Relocation Risk

People move regularly, from one city or state to another, and sometimes to foreign countries. When you’re going through a divorce, relocating can significantly compromise the likelihood that you’ll be granted even partial custody.

Given how common it is, why does relocating represent such a challenge for parents during the divorce process? According to child custody lawyer Rowdy Williams, “relocating can compromise your chances at gaining custody of your child because, if the other parent doesn’t plan on moving, the courts will tend to lean toward granting custody in an arrangement that’s least likely to disrupt your child’s life.” Remember, this is about what’s in your child’s best interests, and that typically means keep your son or daughter in their current school and among an established circle of friends. As much as you might wish to pursue new opportunities in a different location, moving is likely to compromise your legal (not just geographical) access to your kids.

Environmental Safety

Just as parents can lose custody of their children to the state because of neglect and unsafe living conditions, you may also be denied custody during a divorce if your living environment is unsuitable for a child. This can mean anything from pest infestations and the presence of lead in the paint to residing in a structure that needs major repairs. While parents oughtn’t to be punished merely for being poor, courts are responsible for ensuring that children have a safe place to live and grow.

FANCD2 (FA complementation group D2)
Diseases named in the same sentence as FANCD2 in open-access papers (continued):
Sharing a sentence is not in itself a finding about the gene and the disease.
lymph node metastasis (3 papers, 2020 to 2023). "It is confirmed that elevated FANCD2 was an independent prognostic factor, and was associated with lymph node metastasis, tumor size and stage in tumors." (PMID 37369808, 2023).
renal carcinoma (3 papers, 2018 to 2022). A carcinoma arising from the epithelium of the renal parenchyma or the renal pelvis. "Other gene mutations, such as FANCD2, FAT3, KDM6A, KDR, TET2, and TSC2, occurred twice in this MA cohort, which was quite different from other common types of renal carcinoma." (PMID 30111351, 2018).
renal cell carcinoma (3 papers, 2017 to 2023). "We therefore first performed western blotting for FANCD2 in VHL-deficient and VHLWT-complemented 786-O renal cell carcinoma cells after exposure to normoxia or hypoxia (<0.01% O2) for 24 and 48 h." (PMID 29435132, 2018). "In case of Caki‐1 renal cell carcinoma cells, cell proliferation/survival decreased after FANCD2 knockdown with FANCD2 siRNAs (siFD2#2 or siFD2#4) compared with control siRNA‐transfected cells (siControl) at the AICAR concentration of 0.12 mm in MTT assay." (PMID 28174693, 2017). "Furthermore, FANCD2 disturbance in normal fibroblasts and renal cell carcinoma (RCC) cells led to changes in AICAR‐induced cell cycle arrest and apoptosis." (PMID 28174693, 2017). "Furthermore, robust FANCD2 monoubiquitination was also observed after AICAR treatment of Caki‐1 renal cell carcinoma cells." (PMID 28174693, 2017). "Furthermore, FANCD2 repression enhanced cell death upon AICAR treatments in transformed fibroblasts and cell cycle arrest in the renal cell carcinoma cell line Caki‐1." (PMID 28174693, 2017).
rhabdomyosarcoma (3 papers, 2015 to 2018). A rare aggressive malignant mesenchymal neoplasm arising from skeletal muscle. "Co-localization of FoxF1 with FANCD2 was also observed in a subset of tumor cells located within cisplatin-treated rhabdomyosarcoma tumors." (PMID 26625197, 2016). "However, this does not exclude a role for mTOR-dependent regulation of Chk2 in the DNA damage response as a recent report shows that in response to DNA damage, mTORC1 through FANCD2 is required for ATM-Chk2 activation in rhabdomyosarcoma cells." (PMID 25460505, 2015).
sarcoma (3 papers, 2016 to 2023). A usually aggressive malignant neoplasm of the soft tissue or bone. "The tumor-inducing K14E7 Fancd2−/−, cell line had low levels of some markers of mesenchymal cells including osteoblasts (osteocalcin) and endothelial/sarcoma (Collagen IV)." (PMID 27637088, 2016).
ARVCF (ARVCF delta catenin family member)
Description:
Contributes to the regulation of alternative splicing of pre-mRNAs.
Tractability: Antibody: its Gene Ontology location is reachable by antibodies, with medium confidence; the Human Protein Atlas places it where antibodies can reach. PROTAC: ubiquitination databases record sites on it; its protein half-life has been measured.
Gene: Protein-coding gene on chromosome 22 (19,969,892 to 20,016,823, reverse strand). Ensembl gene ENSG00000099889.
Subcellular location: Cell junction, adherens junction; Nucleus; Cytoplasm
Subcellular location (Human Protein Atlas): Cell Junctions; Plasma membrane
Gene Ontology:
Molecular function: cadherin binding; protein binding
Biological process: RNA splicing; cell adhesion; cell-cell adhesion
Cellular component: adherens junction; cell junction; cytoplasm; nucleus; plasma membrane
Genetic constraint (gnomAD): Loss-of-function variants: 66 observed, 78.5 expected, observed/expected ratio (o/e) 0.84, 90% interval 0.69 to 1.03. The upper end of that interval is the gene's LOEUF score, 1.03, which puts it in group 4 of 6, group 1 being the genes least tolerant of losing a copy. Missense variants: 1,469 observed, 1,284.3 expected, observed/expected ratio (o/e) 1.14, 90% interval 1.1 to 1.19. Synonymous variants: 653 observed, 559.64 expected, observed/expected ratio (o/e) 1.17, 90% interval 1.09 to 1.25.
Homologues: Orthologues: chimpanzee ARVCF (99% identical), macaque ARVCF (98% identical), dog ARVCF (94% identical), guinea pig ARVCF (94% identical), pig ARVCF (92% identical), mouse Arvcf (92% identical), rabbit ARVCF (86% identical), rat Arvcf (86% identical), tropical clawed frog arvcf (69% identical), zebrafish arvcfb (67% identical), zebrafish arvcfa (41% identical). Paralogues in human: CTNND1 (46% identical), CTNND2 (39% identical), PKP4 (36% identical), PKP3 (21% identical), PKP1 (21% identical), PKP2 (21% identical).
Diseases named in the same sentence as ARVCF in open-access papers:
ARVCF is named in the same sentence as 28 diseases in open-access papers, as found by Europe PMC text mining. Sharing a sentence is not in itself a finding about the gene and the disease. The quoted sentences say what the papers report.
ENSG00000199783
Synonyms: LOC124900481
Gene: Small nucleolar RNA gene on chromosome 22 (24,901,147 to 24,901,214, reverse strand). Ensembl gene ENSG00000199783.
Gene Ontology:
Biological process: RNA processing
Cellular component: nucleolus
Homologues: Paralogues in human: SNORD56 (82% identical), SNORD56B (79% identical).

Regaining Custody

If you believe you might be at risk of losing custody of your child during the divorce, or you’ve already lost custody, don’t give up hope. It is entirely possible to address at least some of the issues that may have led to an undesirable outcome.

For example, if you have a history of substance abuse issues, you could be able to regain custody rights or increased visitation by completing a drug treatment program and submitting to regular drug tests. Similarly, if you struggle with mental health issues that have made it difficult for you to coordinate with custody proceedings and provide your children with proper care, submitting to therapy and a regimen of proper medication can make it more likely that you’ll be granted partial custody.

Whatever issues you’re facing in the course of your divorce, the best way to ensure you’ll be given a fair hearing is to cooperate with your ex, put your child’s needs first, and remain calm throughout the process. It’s also a smart move to keep comments about your divorce and your ex out of social media.

Every family and set of divorce proceedings is different, and how likely you are to receive preference in the custody agreement will depend on your individual situation. The best thing you can do, though, is to stay positive and demonstrate your commitment to your child’s well-being.

Even if you aren’t awarded custody, you can maintain a relationship with your child through other avenues, including phone calls and short outings. You may be at the end of your marriage, but that doesn’t also mean the end of your relationship with your daughter or son. If you keep that in mind, you’ll be in a better position to be there, provide support, and enjoy an ongoing connection with your maturing child.